Horst to transition from chemistry to guidance

After eight years of teaching chemistry, Carolyn Horst plans on becoming the new guidance counselor, replacing Jennifer Ghizz, who resigned in October. But because the school has not been able to find a suitable chemistry teacher, that transition won’t happen until next fall.

“I think I’m just excited to try something different,” Horst said. “My favorite part about teaching isn’t really so much what I teach but the students that I’m working with and having an impact on them.”

By becoming a guidance counselor, Horst said she will have a better opportunity to reach more students in career and college planning.

“It’s just everyone is so different. As you start a year out with a group of students and you don’t know them at all, as you progress with them throughout the year, you get to know them more on an individual level,” Horst said. “Watching the students overcome things that are really difficult for them and progress, and sharing things with you about their personal lives, that’s just really rewarding,” Horst said. “I really enjoy that and knowing I made a difference.”

Horst previously worked at other schools.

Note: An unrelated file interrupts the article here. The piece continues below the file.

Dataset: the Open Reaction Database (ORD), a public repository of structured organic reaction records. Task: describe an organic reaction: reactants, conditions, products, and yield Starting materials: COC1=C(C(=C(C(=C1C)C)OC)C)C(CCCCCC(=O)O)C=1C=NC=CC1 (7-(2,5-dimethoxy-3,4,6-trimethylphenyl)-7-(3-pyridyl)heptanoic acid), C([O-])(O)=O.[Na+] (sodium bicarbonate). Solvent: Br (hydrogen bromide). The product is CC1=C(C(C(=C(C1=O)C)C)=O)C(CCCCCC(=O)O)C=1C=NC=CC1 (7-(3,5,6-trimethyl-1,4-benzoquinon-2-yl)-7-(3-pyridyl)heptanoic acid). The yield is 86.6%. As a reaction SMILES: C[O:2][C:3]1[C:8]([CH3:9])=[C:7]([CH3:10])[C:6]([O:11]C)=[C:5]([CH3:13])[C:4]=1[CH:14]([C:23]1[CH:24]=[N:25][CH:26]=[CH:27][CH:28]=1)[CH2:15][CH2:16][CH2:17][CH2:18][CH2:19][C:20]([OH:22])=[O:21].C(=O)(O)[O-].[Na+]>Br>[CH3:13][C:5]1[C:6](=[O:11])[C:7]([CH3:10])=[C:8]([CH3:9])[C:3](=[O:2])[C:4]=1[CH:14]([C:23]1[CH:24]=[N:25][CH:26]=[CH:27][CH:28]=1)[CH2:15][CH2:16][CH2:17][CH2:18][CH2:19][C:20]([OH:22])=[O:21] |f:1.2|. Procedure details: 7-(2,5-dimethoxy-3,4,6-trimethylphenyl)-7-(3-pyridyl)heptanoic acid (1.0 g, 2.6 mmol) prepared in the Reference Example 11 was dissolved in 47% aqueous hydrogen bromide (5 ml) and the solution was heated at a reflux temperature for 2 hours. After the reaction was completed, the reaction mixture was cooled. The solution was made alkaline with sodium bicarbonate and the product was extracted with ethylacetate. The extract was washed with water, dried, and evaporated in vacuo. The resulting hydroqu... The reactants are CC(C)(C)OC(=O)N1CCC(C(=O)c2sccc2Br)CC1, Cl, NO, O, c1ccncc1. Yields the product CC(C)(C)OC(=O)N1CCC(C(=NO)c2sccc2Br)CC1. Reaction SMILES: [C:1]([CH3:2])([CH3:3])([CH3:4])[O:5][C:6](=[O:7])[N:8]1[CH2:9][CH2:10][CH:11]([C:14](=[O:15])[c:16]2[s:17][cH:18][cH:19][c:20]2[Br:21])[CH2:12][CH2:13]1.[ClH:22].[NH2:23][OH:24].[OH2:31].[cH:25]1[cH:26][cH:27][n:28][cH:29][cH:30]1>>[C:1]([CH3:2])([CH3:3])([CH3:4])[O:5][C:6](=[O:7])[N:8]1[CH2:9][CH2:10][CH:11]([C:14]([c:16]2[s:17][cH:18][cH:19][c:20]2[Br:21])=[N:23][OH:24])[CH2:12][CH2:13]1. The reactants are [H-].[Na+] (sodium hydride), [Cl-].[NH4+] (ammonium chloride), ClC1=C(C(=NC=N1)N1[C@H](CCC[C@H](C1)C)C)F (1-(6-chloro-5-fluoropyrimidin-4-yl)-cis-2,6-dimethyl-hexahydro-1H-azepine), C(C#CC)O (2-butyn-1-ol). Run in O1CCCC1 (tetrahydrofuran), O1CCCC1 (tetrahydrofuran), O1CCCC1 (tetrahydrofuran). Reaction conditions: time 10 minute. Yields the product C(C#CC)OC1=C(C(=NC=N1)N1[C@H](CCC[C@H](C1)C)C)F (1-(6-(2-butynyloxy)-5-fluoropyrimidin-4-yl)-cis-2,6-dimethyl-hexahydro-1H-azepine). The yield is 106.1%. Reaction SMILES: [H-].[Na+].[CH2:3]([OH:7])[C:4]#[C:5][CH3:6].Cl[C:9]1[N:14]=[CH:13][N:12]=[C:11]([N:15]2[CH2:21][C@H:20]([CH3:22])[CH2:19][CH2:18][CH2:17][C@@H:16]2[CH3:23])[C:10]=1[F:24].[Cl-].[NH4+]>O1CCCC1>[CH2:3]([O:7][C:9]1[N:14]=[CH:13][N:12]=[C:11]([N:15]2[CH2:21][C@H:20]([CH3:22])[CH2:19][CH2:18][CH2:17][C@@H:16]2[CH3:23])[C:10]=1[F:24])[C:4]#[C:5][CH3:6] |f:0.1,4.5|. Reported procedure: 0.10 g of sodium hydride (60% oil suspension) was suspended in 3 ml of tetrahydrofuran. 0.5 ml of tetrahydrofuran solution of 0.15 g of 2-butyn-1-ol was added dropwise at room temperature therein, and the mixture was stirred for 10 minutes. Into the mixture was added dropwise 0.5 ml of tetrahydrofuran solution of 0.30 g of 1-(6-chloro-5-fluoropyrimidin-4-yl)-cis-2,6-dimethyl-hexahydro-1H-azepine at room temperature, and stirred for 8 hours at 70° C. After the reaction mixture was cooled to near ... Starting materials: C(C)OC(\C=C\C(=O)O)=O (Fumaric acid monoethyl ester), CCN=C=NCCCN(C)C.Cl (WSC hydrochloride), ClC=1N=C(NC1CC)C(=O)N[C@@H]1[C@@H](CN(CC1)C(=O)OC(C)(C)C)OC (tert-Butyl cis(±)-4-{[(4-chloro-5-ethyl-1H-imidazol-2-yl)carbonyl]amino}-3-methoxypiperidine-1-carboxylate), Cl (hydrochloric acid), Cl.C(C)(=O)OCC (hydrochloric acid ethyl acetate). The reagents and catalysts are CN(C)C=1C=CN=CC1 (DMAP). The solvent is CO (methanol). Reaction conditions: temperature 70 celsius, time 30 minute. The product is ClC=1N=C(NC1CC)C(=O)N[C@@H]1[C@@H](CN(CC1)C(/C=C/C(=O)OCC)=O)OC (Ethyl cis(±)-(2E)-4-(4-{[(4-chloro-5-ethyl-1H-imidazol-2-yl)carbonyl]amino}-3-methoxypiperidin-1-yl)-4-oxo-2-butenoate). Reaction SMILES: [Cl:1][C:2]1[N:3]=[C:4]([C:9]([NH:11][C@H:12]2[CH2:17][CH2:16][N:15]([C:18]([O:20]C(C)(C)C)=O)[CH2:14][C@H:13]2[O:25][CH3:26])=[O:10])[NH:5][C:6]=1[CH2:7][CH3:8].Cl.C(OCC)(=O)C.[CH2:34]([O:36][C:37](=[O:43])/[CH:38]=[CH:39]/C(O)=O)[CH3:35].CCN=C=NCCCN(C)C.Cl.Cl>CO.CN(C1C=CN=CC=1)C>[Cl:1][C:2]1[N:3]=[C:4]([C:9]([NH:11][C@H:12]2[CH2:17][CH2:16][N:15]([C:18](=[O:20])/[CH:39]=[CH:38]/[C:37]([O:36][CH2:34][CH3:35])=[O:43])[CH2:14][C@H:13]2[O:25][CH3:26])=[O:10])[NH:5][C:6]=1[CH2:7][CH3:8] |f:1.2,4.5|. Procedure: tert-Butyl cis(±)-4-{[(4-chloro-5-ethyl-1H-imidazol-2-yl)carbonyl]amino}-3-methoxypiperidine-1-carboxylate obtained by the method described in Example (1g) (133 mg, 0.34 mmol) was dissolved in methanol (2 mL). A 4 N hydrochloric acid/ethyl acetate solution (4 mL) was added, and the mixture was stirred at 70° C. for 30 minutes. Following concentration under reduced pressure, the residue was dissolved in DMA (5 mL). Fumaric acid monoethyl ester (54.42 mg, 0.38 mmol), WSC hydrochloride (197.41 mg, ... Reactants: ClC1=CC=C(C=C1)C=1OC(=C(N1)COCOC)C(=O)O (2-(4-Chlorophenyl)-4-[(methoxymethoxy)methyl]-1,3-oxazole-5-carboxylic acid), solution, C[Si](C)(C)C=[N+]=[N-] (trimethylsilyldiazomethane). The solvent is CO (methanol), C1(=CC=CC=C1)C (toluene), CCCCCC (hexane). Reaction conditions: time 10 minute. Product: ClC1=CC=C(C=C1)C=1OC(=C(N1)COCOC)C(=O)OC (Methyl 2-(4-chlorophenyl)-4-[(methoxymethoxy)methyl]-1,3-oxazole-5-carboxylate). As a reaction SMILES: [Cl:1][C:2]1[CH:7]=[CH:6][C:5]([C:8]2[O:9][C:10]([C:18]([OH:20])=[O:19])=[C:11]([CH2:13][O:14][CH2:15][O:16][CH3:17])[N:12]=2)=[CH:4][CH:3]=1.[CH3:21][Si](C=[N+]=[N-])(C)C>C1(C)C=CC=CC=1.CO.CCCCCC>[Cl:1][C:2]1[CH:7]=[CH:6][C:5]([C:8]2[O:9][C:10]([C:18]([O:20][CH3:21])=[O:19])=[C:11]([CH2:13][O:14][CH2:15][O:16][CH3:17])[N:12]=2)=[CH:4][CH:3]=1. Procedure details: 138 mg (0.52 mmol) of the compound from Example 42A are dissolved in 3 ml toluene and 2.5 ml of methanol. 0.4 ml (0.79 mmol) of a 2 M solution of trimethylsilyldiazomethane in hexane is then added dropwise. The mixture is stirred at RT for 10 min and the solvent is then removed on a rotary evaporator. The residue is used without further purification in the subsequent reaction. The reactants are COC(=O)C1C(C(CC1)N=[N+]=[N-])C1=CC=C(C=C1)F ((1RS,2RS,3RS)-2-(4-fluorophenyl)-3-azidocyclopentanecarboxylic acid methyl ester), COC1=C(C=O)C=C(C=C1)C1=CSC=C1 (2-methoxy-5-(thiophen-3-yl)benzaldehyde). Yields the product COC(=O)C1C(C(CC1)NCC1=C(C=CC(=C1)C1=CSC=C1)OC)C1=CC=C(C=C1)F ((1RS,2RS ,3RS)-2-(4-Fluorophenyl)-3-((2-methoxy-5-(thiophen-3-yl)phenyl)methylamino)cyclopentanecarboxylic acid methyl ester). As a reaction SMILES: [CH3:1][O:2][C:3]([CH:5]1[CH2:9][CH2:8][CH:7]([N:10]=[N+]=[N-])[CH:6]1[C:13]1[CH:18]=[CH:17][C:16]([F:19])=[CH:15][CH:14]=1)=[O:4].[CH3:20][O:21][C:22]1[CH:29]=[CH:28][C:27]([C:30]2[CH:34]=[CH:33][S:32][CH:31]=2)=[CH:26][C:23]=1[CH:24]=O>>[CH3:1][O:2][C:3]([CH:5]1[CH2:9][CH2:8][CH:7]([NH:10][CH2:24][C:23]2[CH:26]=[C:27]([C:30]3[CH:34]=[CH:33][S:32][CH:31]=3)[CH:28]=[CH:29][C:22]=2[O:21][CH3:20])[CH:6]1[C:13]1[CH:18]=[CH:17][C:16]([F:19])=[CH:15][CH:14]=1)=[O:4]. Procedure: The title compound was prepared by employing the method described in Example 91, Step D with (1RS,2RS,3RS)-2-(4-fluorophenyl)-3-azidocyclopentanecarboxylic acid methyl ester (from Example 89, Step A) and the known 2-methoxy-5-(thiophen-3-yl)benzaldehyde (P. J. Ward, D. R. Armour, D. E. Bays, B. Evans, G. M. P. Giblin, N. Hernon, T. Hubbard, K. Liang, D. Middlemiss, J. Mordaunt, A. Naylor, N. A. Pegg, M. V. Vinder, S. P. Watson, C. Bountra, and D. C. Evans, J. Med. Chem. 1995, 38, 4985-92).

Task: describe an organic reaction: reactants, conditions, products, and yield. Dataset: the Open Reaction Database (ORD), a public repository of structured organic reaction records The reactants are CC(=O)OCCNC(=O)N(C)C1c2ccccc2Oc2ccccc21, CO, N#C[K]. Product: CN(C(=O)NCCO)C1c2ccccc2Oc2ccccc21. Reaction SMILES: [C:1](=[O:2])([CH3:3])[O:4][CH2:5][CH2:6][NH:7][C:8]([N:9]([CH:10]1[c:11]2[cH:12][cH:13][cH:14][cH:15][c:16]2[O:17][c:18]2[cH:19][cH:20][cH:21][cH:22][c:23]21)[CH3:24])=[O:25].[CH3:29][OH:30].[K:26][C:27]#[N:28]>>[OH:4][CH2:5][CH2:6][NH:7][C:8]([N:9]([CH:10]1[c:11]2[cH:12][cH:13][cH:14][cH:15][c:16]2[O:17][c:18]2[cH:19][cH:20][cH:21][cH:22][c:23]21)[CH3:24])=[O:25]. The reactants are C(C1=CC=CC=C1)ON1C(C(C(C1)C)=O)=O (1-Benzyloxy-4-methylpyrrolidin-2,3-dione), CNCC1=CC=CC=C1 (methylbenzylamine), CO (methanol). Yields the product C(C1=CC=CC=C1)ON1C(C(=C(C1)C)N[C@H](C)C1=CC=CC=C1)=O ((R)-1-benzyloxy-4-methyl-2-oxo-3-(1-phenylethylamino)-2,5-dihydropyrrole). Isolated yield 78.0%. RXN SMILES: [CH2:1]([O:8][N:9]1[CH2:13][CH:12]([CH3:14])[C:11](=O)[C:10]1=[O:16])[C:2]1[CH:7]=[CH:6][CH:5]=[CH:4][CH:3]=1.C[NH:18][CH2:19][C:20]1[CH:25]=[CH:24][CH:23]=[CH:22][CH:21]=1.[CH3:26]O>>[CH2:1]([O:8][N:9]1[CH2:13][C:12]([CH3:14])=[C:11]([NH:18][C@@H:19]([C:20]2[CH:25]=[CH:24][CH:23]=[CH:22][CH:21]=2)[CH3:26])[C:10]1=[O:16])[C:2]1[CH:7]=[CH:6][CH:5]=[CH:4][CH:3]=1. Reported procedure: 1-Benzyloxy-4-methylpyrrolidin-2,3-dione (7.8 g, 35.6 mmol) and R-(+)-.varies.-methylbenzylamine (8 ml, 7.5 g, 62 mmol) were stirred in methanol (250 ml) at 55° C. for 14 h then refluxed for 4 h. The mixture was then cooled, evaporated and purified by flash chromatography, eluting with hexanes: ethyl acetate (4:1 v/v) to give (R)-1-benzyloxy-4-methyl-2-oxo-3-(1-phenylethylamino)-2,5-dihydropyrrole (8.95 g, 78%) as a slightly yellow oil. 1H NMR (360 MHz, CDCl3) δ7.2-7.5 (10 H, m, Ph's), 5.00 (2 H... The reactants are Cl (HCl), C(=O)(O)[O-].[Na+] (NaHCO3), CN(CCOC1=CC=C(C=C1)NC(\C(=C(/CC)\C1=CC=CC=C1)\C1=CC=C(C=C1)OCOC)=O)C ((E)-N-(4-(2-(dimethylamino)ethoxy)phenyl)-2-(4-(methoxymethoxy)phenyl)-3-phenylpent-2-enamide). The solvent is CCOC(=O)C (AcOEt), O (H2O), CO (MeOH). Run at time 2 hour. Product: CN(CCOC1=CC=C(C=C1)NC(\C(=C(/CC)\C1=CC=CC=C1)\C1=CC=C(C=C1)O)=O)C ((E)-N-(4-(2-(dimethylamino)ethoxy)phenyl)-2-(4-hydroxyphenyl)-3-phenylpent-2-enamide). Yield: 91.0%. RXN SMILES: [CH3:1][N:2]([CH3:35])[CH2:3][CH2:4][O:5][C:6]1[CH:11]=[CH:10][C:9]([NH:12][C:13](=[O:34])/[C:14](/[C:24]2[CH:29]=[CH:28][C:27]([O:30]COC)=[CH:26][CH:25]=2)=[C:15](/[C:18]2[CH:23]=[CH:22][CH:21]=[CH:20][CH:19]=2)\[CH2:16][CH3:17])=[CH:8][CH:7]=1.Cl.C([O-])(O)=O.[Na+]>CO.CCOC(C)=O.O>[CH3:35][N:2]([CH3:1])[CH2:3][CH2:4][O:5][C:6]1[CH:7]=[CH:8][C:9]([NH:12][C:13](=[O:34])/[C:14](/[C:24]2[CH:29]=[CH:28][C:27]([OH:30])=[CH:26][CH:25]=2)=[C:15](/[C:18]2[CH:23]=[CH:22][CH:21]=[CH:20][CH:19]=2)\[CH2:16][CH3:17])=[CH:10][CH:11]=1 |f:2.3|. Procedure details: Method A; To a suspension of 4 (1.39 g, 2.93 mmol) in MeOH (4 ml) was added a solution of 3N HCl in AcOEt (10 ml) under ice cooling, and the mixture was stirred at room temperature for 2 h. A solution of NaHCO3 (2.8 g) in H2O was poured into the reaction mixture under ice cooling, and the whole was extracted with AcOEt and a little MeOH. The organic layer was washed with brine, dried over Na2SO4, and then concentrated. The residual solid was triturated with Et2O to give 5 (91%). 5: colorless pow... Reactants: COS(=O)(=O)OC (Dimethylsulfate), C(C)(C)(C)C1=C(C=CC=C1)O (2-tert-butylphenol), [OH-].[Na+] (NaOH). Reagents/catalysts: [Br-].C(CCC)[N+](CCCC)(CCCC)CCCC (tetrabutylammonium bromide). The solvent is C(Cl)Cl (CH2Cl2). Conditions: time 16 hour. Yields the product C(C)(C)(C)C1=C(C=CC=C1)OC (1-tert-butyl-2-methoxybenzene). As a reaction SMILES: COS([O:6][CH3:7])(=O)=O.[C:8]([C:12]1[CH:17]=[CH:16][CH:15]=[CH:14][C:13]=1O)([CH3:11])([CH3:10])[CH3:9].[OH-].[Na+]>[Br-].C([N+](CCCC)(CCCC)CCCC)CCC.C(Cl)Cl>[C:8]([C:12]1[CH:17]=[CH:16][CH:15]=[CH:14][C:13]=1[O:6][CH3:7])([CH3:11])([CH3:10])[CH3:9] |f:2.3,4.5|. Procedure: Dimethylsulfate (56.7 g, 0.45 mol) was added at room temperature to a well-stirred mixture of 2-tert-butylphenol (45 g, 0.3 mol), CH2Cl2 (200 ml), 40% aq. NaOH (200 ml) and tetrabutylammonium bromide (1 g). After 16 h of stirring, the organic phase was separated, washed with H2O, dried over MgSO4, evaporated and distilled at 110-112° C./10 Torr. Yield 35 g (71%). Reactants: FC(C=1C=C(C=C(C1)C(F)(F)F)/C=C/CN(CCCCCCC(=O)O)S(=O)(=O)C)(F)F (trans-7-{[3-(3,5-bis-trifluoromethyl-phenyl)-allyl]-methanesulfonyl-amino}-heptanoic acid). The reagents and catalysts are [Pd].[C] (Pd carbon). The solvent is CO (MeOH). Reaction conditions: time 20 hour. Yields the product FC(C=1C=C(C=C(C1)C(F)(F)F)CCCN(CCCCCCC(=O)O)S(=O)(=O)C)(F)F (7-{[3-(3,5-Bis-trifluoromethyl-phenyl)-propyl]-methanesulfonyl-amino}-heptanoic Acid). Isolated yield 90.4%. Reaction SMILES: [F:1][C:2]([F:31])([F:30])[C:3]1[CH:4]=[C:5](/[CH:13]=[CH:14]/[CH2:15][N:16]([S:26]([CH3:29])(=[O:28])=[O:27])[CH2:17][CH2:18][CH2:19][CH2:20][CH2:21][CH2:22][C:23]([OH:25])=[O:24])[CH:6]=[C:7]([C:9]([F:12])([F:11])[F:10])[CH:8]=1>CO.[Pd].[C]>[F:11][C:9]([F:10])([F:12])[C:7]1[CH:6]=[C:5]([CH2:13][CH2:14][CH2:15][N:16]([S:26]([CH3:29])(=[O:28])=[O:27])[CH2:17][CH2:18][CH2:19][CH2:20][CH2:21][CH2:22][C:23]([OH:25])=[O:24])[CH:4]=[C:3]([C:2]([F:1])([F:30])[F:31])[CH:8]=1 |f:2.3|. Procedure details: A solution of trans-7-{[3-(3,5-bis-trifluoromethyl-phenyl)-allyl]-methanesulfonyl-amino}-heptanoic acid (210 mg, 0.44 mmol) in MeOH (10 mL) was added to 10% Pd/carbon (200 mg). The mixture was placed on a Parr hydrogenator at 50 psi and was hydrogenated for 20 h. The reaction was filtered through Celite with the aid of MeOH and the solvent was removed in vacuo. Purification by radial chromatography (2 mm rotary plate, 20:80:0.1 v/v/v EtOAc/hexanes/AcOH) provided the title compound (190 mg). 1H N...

“My first job was at Vero Beach High School … and I taught kind of like a remedial science class, and that was fun,” Horst said.

After teaching at Vero Beach High School for two years, Horst moved to teach chemistry at Florida Air Academy for a year and a half.

“And then a job opened up at West Shore, and that year I was kind of halfway through,” Horst said. “I’ve been here ever since, and it’s been awesome.”

Coming to West Shore has made an impact on Horst.

“It has definitely changed me,” Horst said. “I was out of my comfort zone and it was hard in the beginning … and I also found that I had never had students ask the type of questions that West Shore students ask. Our students are really high level, so they pushed me.”

While Horst is excited to fill in her new position as a guidance counselor, her students have mixed emotions.

“I personally love Mrs. Horst, and she is 100 percent the best science teacher I’ve ever had,” freshman Rachel Benezra said. “I am upset she is leaving to become a guidance counselor because it was part of my plan to take AP Chemistry next year, and I don’t know if I want to now that she’s not the teacher.”

By Laura Shelton